It is generally accepted that a precise measurement of pupil size under low illumination levels is indispensable prior to refractive surgery because the induced optical zone should ideally exceed the pupil diameter under any level of ambient illumination to minimize the risk for glare and halos, ghost images, and blurred vision. Unfortunately, no “gold standard” for pupil size measurements in refractive surgery candidates has been established.
Devices (eg, Procyon pupillometer P2000D and 3000, Neuroptics pupillometer, Colvard pupillometer, Zywave aberrometer, Wasca aberrometer, Orbscan II topography system) differing in illumination level, measurement duration, and number of recorded frames are currently used in clinical practice to measure pupil diameters under low illumination levels prior to refractive surgery. Monocular devices, in contrast to binocular devices, generally have the inherent potential for consensual pupil accommodation (light perceived by fellow eye) to compromise the results. Moreover, often inappropriate or inconsistent dark adaptation protocols are used before measurement. The data comparing the currently available pupillometers are confusing: A small comparison study by Schallenberg et al.1 found smaller pupil sizes at scotopic conditions assessed with the Procyon P3000 pupillometer than with the Neuroptics pupillometer, but a study by Michel et al.2 showed good agreement of measurements with these devices.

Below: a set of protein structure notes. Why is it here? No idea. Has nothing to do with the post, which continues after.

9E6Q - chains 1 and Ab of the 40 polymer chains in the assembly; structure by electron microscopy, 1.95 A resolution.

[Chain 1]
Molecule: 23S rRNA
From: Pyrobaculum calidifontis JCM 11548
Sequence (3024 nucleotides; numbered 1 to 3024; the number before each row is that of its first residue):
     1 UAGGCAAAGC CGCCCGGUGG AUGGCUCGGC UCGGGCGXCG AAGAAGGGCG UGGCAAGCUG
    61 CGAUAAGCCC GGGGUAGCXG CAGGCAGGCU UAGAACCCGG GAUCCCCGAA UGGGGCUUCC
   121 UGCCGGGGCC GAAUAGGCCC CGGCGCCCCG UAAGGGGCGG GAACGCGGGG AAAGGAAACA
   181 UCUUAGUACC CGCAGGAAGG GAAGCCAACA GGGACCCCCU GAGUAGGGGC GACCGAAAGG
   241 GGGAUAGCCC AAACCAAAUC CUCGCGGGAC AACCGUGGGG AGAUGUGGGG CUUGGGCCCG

I agree that it is nearly impossible to control for accommodative miosis during pupillometry in daily practice, and spontaneous pupillary unrest may be overestimated.
Refractive surgeons and patients should be aware that even meticulous pupillometry with the currently available pupillometers might underestimate pupil size under real-life conditions. Further pupillometry research is needed to improve and standardize the measurement of pupil size under low illumination levels prior to refractive surgery.
1. Schallenberg M, Bangre V, Steuhl K-P, Kremer S, Selbach JM. Comparison of the Colvard, Procyon, and Neuroptics pupillometers for measuring pupil diameter under low ambient illumination. In press, J Refract Surg 2010
2. Michel AW, Kronberg BP, Narváez J, Zimmerman G. Comparison of 2 multiple-measurement infrared pupillometers to determine scotopic pupil diameter. J Cataract Refract Surg. 2006;32:1926-1931.